Rare bush dog is recorded live in Minas Gerais, Brazil
23 outubro 2012
Last week, images of a living specimen of the bush dog were recorded in the Veredas do Peruaçu State Park, in the northern part of Minas Gerais state.by Aldem Bourscheit / WWF-Brazil
Brasília (DF), Brazil – Acting very withdrawn and showing habits which are practically unknown by science, the bush dog (Speothos venaticus) - also called vinegar dog, or savannah dog – is referred as a ‘ghost’ by researchers. This species was described in 1842 by the Danish researcher Peter Lund, considered to be the father of Brazilian paleontology. Since then, the latest official recordings, made in Minas Gerais state, were from the bush dog tracks and two dead animals.
Last week, images of a living specimen of the bush dog were recorded in the Veredas do Peruaçu State Park, in the northern part of Minas Gerais state. This was achieved through ‘photo traps’ set up, made possible by a partnership between WWF-Brazil and the Biotropicos Institute.
“We were trying to record this species in this region for seven years now. I simply could not believe it when I saw the images”, says biologist Guilherme Ferreira, from Biotrópicos, celebrating the achievement.
The bush dog features dark brown fur, an elongated body measuring up to 70 cm long, short paws and ears, and weighs approximately 5 kilograms. This animal’s urine has a strong vinegar smell and that explains why it is also known as ‘vinegar dog’. This species is found in the Cerrado, the Atlantic Forest and the Amazon biomes in Brazil. It is one of the smallest and most social animals from the Canidae family in South America, living in permanent packs composed of up to ten bush dogs.
“The pack allows the group to hunt large preys. This behavior is not observed in other species, such as the maned wolf, the pampas fox (also Azaras fox) or the hoary fox”, says Frederico Lemos, from Goiás Federal University.
This species is in a vulnerable situation in Brazil and it is critically threatened in Minas Gerais state. Its main enemies include deforestation, conflicts with population, attacks, and diseases transmitted by pets.
That is why it is so important to keep protected areas connected with ecological corridors, to ensure that rural properties comply with the legislation, and to take care of domestic animal health throughout the Peruaçu Valley, where the bush dog was recorded. The Peruaçu River is a tributary to the São Francisco River.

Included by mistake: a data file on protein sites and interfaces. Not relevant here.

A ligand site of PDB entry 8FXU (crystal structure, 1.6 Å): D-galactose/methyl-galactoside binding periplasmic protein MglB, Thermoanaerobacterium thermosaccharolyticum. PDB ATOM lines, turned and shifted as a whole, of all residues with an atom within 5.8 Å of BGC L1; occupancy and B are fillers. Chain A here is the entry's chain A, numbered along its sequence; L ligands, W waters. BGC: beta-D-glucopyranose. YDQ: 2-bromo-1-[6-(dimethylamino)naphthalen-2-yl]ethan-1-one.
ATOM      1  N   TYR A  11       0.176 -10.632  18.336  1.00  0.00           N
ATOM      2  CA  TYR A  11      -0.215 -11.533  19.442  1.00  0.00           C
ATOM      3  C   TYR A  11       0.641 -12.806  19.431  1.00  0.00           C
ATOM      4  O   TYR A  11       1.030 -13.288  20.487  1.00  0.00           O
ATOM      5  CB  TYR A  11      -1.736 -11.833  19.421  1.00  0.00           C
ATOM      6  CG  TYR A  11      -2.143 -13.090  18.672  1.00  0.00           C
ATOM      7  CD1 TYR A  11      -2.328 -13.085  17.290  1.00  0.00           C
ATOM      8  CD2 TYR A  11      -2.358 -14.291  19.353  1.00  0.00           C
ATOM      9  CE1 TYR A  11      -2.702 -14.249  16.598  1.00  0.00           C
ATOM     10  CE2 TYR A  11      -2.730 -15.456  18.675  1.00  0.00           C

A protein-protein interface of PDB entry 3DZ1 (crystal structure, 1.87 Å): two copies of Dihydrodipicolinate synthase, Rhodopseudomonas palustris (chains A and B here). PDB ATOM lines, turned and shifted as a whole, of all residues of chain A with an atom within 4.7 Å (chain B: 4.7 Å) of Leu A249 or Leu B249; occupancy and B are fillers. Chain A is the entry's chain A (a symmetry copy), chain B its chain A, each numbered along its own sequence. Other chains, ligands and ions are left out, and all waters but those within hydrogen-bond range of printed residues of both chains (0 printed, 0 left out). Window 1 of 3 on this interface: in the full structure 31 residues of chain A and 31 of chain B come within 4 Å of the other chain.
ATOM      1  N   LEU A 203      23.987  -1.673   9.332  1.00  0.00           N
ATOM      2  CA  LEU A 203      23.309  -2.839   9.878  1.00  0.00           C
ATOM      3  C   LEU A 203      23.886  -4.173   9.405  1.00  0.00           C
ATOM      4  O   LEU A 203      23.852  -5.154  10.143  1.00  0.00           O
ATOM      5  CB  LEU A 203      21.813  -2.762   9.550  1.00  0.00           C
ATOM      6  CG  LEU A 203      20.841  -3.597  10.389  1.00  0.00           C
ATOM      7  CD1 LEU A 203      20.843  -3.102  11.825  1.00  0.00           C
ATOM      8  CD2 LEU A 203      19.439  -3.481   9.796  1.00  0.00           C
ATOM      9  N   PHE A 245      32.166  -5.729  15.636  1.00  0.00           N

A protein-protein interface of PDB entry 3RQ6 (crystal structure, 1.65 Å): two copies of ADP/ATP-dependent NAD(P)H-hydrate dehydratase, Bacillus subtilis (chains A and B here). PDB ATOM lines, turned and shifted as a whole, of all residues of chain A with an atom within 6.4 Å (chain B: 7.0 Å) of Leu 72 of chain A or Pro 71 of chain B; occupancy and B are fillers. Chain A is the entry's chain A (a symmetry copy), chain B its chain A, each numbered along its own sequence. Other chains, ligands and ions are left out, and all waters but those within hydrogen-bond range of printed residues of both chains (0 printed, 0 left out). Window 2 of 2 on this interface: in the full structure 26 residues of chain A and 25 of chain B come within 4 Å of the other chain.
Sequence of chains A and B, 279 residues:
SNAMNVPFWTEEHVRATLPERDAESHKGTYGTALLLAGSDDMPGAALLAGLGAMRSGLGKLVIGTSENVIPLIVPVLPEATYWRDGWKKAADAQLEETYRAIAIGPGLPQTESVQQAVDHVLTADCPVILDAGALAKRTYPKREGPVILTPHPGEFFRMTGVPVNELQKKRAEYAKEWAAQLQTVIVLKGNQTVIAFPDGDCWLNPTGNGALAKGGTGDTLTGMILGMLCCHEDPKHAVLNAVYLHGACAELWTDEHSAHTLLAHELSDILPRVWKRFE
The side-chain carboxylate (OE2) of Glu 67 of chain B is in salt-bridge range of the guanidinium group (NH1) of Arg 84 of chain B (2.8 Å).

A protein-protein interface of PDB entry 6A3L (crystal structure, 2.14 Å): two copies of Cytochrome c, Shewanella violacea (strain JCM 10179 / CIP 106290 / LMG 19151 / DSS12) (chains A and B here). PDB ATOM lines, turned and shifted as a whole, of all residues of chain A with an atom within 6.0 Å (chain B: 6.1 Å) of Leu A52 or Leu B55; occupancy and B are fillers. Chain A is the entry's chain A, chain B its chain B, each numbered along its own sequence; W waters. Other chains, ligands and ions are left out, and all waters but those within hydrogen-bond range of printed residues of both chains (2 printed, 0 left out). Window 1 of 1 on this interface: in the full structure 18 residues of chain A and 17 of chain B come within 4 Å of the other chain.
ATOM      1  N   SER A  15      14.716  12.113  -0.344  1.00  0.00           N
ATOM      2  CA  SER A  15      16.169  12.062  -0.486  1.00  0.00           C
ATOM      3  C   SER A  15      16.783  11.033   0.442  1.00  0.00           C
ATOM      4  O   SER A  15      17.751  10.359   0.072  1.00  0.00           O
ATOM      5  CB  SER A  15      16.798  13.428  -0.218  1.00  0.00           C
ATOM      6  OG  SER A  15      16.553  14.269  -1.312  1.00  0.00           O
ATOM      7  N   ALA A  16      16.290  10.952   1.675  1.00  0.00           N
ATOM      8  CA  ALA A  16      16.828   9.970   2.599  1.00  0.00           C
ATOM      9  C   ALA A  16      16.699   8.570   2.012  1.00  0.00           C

This region is part of the Sertão Veredas-Peruaçu Mosaic of Protected Areas, which occupies nearly 2 million hectares in northern Minas Gerais and southwest Bahia. According to Michael Becker, WWF-Brazil’s Conservation Director, this finding reinforces the relevance of protected areas for the Cerrado biome.
“This record (made of the bush dog) clarifies the role of the protected areas, particularly in the Cerrado, a biome with less than 3% of its area being effectively safeguarded by public powers. New international targets for biodiversity conservation call for protected areas to cover at least 17% of every terrestrial biome”, emphasized Michael Becker.
Research is strengthened – The partnership involving WWF-Brazil’s Cerrado Pantanal Programme and Biotropicos Institute is expanding scientific monitoring over medium size and large mammals in the Peruaçu Caves National Park and in the Mata Seca and Veredas do Peruaçu State Parks.
The agreement allowed for a set up of special cameras in strategic points in the parks, which are under the management of the federal environmental agency, Instituto Chico Mendes de Conservação da Biodiversidade, and the state environmental agency, Instituto Estadual de Florestas de Minas Gerais. The organizations are also research partners.